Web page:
Figure 2.

School-based life skills education sessions about prevention of cigarette smoking [39].

Life skills are like physical skills in the way of learning methods, through modeling and practice. Many of the life skills learned in sport are quotable to other life areas. These skills may include: the abilities to show performance under pressure; communicate; meet challenges; set goals; solve problems; handle failure; work with a group; and receive feedback. Therefore, sport participation which provides psychosocial development may contribute to life skills in children and adolescents [41]. Although there is not enough research focusing the effect of sports on life skills development, there is growing interest about the development of life skills through sport in children and adolescents and sport psychology. Many athletes have begun to understand the importance of using sport psychology strategies and techniques to improve their nonathletic life. One study which is about teaching life skills through sport, mentioned a program which calls Sports United to Promote Education and Recreation (SUPER). The objective of the program was to show participants the importance of physical and mental skills for sport and life and the existence of the effective student-athlete role models. In this program, topics such as similarities and differences of life skills and sport, being a good listener, speaking with the group were taught to the participants who are sport leaders. And these leaders taught students sport skills and life skills related with sport, coached the students to increase their sport performance [42]. Sport-based life skill education is also important on adolescents’ prosocial values. According to a research study which is conducted by Brunelle, Sport-Based Life Skill Program had a positive effect on adolescents’ prosocial values such as social responsibility, empathy, social interest, and that the community service experience affected the adolescents’ levels of social responsibility and confidence positively. This study suggests that when sport is integrated with life skills and community services, prosocial values are improved in adolescent volunteers. Therefore, sport may serve to develop character and values when combined with life skills programs [43]. Influence of sport on life skills development occurs in different levels (Figure 3). According to Gould and Carson, in first level sport may prevent youth from getting into trouble and from involving in risky activities. In second level, role models such as sport coaches may affect positively to their athletes about life skills. Third level is more influential level. Because it includes teaching of life skills by coaches. Through this teaching, participants can transfer these skills to nonsport domains. In fourth level, the coach does not only teach skills for sport but provides and works the athlete to transfer these skills beyond sport [44].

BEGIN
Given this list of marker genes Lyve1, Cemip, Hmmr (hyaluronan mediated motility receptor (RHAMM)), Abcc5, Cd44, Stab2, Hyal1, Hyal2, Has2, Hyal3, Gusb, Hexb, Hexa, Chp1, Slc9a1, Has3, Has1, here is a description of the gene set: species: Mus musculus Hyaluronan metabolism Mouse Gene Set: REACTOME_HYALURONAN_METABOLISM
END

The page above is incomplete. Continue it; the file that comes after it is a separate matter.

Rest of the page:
Figure 3.

Levels of life skills development through sport [44].


5. Life skills for disadvantaged groups

Life skills programs enhance skills of vulnerable adolescent and young adult populations. These programs generally include a formal curriculum, along with a combination of group education, peer mentorship, one-to-one support, coaching, and experiential learning [45]. “Coaching” in which therapists guide people to examine their goals and identify changes to their performance [46], is one of these programs. It involves tailored, experience-based support in learning life skills and self-management strategies, and seeks to enhance people’s self-efficacy and skill development by providing opportunities to learn new skills, make decisions, experience successes, and take calculated risks [47]. Life skills programs need to be intentionally designed. These programs offer experiential opportunities by providing new insights, self-realizations, and positive yet realistic views of the future to equip them with knowledge, skills, and confidence, and to motivate them to engage in new life directions [48].

Vulnerable children such as orphans, sexually exploited children, street children, and working children may need for life skills interventions. Although life skills play an important role in determining how children cope with difficult conditions, little is known about life skills interventions with vulnerable young people. Children with low socioeconomic backgrounds have a low self-concept and lack of self-efficacy and life skills. Their belief in their own abilities value is decreased due to the low attendance of school and the difficulties in school life [7, 49].

The term street children refers to a diverse group of young people dislocated from family, school, and community, who tend to work, congregate and/or live in inner city areas. Poverty in developing countries, associated with the collapse of rural economies and migration into overburdened urban environments, is the root cause of the street child phenomenon [50]. Life skills programs are necessary for health promotion and well-being for these groups. Life skills may include to identify health problems and the ways to prevent them, to analyze factors that impact growth and development from adolescence to adulthood, to describe the relationship between health and adolescent choices, to assess factors that influence emotional self-management and relationships with the environment [51].